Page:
It was primarily because of German and French objections that NATO scrapped the meeting of the NATO-Ukraine and NATO-Georgia commissions that had been planned for the alliance’s June 14, 2021 summit in Brussels. On May 6, the North Atlantic Council decided, on the ambassadorial level, against inviting partner countries to attend the summit.

Kiev pleaded in vain with NATO to reconsider this decision. Ukraine was prepared to submit its case yet again for a NATO MAP at the summit, but its MAP application is now postponed indefinitely.

Zelensky pleaded with President Joe Biden to speak up on the issue of MAP. “If we are talking about NATO and the MAP, I would really like to get [from Biden] specifics — yes or no,” a desperate Zelensky said. “We must get clear dates and the likelihood of this for Ukraine.”

But instead of a clear yes or no from Biden, the Ukrainian president got an extra $150 million in US military aid. The US, despite positive (if ambiguous) rhetoric, decided to go along with Germany’s and France’s “no” to MAP for Ukraine. At a press conference, Biden disingenuously said nothing about Russian red lines but blamed the fact that Ukraine still has “to clean up corruption. The fact is, they have to meet other criteria to get into the action plan.” He did not explain what the other criteria were.

Since 2020, meanwhile, Ukraine has been a member of a club of partner states that includes Australia, Jordan, Georgia, Sweden, and Finland. Known as the “Enhanced Opportunities Partnership (EOP),” it was launched as a part of the Partnership Interoperability Initiative during the 2014 NATO Summit.

Supported by France and Germany, this initiative maintains and further develops the interoperability of NATO members and partner states. Ukraine has benefited from EOP membership, as it has been able to participate in allied NATO-led operations and exercises. To Ukraine, EOP is a preliminary substitute for MAP, which remains the program that would set it on the real path toward NATO membership.

From June 29 through July 10, the EOP will be preparing NATO maritime forces, numbering 4,000 troops and 40 combat ships, to take part in the Sea Breeze multilateral exercises in the Black Sea. This annual exercise, now in its 20th iteration, is co-hosted by the US and Ukraine, and aims to strengthen maritime security in the Black Sea region.

The US military has rejected Russian claims that the joint Black Sea drills by the US, Ukraine, and other partnered countries will serve as cover for a secret weapons transfer to Ukraine. The main military conflict is in eastern Ukraine, not the Black Sea region.

Meanwhile, about 100,000 Russian forces are still deployed near the Ukrainian border. It appears that they and their equipment will remain where they are until the Zapad exercise, which will take place in September 2022. In the interim, as President Zelensky has pointed out, their function is to continue to intimidate both Ukraine and NATO.

By the time of the Putin-Biden summit in Geneva, the Russian signals had already been received in Washington. President Biden, aware of Russia’s strong coercive power, decided to waive sanctions against the controversial Russian-owned Nord Stream 2 gas pipeline to Germany on the grounds that it’s almost completely finished.” (Of course, Russian propaganda has been saying for two years that the project is almost completely finished).

Biden’s decision was an unnecessary act of appeasement — indeed, it was a gift to Putin following the cyber terrorist attack that crippled the Colonial Pipeline, a key US fuel supplier.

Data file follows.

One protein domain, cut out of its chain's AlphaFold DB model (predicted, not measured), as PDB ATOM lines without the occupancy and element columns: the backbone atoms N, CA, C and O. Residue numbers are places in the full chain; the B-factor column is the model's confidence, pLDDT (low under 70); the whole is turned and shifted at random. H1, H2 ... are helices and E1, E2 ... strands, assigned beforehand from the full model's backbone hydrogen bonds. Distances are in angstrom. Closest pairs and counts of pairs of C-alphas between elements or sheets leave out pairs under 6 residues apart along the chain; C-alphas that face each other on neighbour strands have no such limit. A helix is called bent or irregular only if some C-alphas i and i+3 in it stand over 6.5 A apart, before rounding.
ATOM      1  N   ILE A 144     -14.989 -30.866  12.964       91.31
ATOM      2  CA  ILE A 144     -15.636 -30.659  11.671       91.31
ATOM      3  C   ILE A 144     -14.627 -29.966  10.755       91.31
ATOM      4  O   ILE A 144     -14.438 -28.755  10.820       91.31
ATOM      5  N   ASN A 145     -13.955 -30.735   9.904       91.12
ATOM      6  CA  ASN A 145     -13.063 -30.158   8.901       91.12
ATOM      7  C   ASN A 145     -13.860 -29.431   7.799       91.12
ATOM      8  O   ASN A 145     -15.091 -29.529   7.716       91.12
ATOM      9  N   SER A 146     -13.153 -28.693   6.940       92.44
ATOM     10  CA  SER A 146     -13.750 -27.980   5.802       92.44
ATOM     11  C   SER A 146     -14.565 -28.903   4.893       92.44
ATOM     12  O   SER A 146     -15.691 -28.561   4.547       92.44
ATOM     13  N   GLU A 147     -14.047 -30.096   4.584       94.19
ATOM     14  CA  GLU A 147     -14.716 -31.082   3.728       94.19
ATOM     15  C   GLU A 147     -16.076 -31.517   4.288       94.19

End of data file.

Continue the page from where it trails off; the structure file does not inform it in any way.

The result is more direct access of Gazprom gas to western European markets, putting US resources at a competitive disadvantage and reducing America’s geopolitical influence. It not only enhances Russia’s competitive advantage in Western Europe, but provides Moscow with a geopolitical advantage in Eastern Europe, including a potential blackmail opportunity of Ukraine over the price of gas transported by the land pipeline through Ukrainian territory.

The Nord Stream 2 gas pipeline would allow Germany to effectively double the amount of gas it imports from Russia. Thus, in some Eastern European countries there is increased worry that Biden and Washington are going soft on Putin.

It’s a big win for Putin in Western Europe that underscores the difficulty Biden is having in turning his rhetoric on a tougher approach to Russia into action.

Russian intimidation has worked. Ukraine and Georgia were provided with various new instruments of military cooperation with NATO members, yet they were not invited to participate in the June 14, 2021 NATO summit. The main reason for their absence was that NATO is again divided on the issue: France and Germany oppose Ukraine’s and Georgia’s admission.

All the NATO leaders are undoubtedly aware of Russia’s deep concerns about NATO membership for Ukraine, but Germany and France are particularly anxious about provoking him. It was out of similar concern that NATO membership for Ukraine and Georgia was derailed in 2008 at the Bucharest Summit.

Moscow’s main goal, as Michael Kofman has said, is to signal to the Biden administration that “Russia retains strong coercive power,” and can escalate at will to keep the West from crossing its red lines. It may also be signaling to the new US administration that Russia should be much higher on its foreign policy agenda.

Dr. Jiri Valenta, a former associate professor and coordinator of Soviet and East European Studies at the US Naval Post Graduate School, is author of Soviet Intervention in Czechoslovakia 1968: Anatomy of a Decision. He is a non-resident senior research Associate at BESA and a long-time member of the Council on Foreign Relations.

A version of this article was originally published by The BESA Center.

The opinions presented by Algemeiner bloggers are solely theirs and do not represent those of The Algemeiner, its publishers or editors. If you would like to share your views with a blog post on The Algemeiner, please be in touch through our Contact page.